Battery fires, like other fires, occur due to the convergence of three parts of the “fire triangle”: heat, oxygen and fuel. If an adverse event such as a short circuit occurs in the battery, the internal temperature may increase as the anode and cathode release their energy through the short circuit. This, in turn, can lead to a series of reactions of the battery materials, especially the cathode, which release heat in an uncontrolled manner, as well as oxygen.

Such events also rupture the sealed battery exposing the components further to outside air and to the second part of the fire triangle, namely oxygen. The last component of the triangle is the liquid electrolyte, which is flammable and serves as fuel. The combination leads to catastrophic battery failure resulting in smoke, heat, and fire, released instantly and explosively.

The trigger for such events can be the result of internal shorts (such as a manufacturing defect that causes sharp objects to penetrate the separator), external events (an accident resulting in a cell puncture and a short- circuit of the electrodes), an overcharging of the battery which leads to reactions of heat release on the cathode (by a faulty battery management system which does not stop the charge although the battery reaches its expected state of charge), or poor thermal design at the module and pack level (by not allowing internal battery heat to be released). Any of these triggers can result in a significant security incident (see graphic).

Are battery fires inevitable?

Over the past three decades, Li-ion batteries have proven to be extremely safe, with the industry increasing controls as security incidents have surfaced. Safety is a necessity and an important consideration for which battery and vehicle manufacturers can design on many levels, from battery material selection to cell, pack and vehicle level designs.

Fire prevention requires breaking the fire triangle. Battery cathodes are one of the main causes of heat generation. Some cathodes, such as those low in nickel or switching to iron phosphate, can increase safety. Tightly controlled manufacturing will prevent accidental short circuits in cells, eliminating one of the main causes of fire. Many companies now add a ceramic layer on the separator to mechanically prevent short circuits. Sensing battery condition and integrating this data into sophisticated battery management systems is an important aspect of design. Protecting the cell with robust thermal management is essential, especially in India where ambient temperatures are high. Finally, battery packs must be protected from external penetration. Any large-scale manufacturing process inevitably has a certain percentage of defects; therefore, such measures are necessary to minimize the number of adverse events.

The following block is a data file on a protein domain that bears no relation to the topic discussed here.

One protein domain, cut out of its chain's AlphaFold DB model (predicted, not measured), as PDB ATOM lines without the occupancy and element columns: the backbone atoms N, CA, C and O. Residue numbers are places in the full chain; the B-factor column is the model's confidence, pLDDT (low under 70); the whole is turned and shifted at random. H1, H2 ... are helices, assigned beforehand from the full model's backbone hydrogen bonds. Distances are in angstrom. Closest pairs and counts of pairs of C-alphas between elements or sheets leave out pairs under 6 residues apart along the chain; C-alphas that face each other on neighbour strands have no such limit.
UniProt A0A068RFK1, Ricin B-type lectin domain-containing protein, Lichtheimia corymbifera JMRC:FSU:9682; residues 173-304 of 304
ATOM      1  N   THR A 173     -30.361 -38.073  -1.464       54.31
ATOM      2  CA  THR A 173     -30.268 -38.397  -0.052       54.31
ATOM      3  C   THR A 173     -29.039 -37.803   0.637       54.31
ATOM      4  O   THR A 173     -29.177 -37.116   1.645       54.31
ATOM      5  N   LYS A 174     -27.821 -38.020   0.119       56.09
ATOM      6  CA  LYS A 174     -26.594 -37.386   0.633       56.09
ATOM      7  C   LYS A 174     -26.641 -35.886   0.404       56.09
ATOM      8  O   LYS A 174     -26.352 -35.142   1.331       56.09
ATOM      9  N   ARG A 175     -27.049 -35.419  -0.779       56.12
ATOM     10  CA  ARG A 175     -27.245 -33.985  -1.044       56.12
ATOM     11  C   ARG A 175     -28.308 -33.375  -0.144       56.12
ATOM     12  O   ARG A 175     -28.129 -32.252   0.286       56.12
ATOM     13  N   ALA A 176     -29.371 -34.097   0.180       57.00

Long-term changes are also underway. Safety remains a concern for Li-ion manufacturers around the world, especially as cell sizes increase for applications such as solar-connected storage. Companies are developing internal “switches” that turn off parts of the battery that experience thermal events to shut them down as soon as they are created. Research is currently underway to replace the flammable liquid electrolyte with a solid electrolyte to eliminate part of the fire triangle. A similar line of research is the development of non-flammable liquid electrolytes. All of these changes promise to eliminate the threat of battery fires as mass electrification rolls out.

Technical safety requires commitment from all parties in the battery supply chain and tight integration between vehicle manufacturers and battery manufacturers. Additionally, regulators play an important role in providing the necessary testing and certification to ensure that technological innovations perform at the level promised. Li-ion batteries do not forgive shoddy engineering and approaches that rely on shortcuts. Companies with tightly controlled manufacturing and years of experience can keep the number of security incidents to a minimum. These batteries may be more expensive, but safety shouldn’t be “just another” measure. On the contrary, ensuring safety should be the priority of manufacturers.

The author is director of the Argonne Collaborative Center for Energy Storage Science at Argonne National Laboratory, Illinois